Pond hobbyists, and even a fair number of professional pond builders, regularly turn to the same handful of bog/marginal pond plants: taro, papyrus, arrowhead, cat tail, umbrella plant, and pickerel. There’s nothing wrong with these old “tried and true” plants; they’re beautiful, they’re reliable, they’re easy to find. But due to overuse, they’re also boring. As a change of pace, how about “thinking outside the bog?”
Most any landscape plant that includes the phrase keep soil evenly moist or water frequently on the ID tag will typically do quite well in a pond. While some landscape plants will survive anywhere in a pond, others prefer the flowing water of a waterfall, stream, or moving (up-flow or flow-through) bog, where the plant’s roots are regularly bathed with nutrient-rich, highly oxygenated water. Regardless of their propensity to like “wet feet,” landscape plants need to be removed from their pots before placement in a pond, so there is no danger of the area around the roots going anaerobic (without oxygen).
One example that works surprisingly well is, of all things, that wilts-in-the-sun annual, impatiens. Not only do impatiens survive being planted directly in a waterfall, they thrive. The impatiens growing in the waterfall in this photo had to be trimmed regularly to control spread. These impatiens even re-seeded and returned each spring (the smaller impatiens are “free range”). Also growing in this waterfall are a button fern (in the lower center), an asparagus fern (behind the mermaid), and a rather large, obviously happy, schefflera growing in the biofalls. The traditionally indoor-only schefflera had to be covered in winter but still managed to quadruple in size in its watery home.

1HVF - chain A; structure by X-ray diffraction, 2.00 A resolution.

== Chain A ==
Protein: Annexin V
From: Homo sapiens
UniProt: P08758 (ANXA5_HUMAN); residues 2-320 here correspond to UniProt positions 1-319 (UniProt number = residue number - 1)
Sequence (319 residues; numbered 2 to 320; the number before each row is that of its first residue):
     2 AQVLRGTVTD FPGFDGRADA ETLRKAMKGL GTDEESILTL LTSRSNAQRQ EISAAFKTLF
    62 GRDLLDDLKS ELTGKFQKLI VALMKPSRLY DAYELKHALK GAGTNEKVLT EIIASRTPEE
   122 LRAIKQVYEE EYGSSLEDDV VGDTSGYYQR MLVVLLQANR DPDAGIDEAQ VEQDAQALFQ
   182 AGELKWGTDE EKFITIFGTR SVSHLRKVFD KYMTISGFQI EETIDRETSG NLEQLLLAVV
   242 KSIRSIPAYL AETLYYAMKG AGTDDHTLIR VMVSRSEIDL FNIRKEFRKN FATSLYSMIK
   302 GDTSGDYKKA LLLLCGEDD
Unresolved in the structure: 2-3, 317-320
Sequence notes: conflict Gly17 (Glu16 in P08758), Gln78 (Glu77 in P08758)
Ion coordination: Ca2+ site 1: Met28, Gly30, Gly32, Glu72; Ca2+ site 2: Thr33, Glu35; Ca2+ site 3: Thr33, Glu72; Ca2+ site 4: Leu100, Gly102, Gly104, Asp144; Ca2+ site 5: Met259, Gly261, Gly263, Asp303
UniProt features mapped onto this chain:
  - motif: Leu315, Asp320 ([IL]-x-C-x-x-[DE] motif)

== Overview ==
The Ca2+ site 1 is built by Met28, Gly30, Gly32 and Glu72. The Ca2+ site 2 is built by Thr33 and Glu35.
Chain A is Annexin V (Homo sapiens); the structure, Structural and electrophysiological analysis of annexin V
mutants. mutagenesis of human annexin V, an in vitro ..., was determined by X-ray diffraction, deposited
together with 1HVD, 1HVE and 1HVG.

In this photo, landscape plants have been included in an indoor fern wall that was incorporated into a sunroom. In addition to maidenhair fern, a tradition in vertical, drippy water features, this particular wall includes purple heart, asparagus fern, and creeping Jenny.
The process for incorporating landscape plants into your pond is simple:
1. Select plants to try
2. Remove the plants from from their pots
3. Doing as little damage as possible, pull off or rinse off (dunking multiple times works well) as much dirt as you can
4. Place the plant’s roots directly in the water, using rocks to support and stabilize the plant.
That’s it! The worst that happens is the plant dies. While I don’t promote planticide, the chances of having your selected plants live is pretty high. So don’t hesitate to get creative. And above all else, have some fun!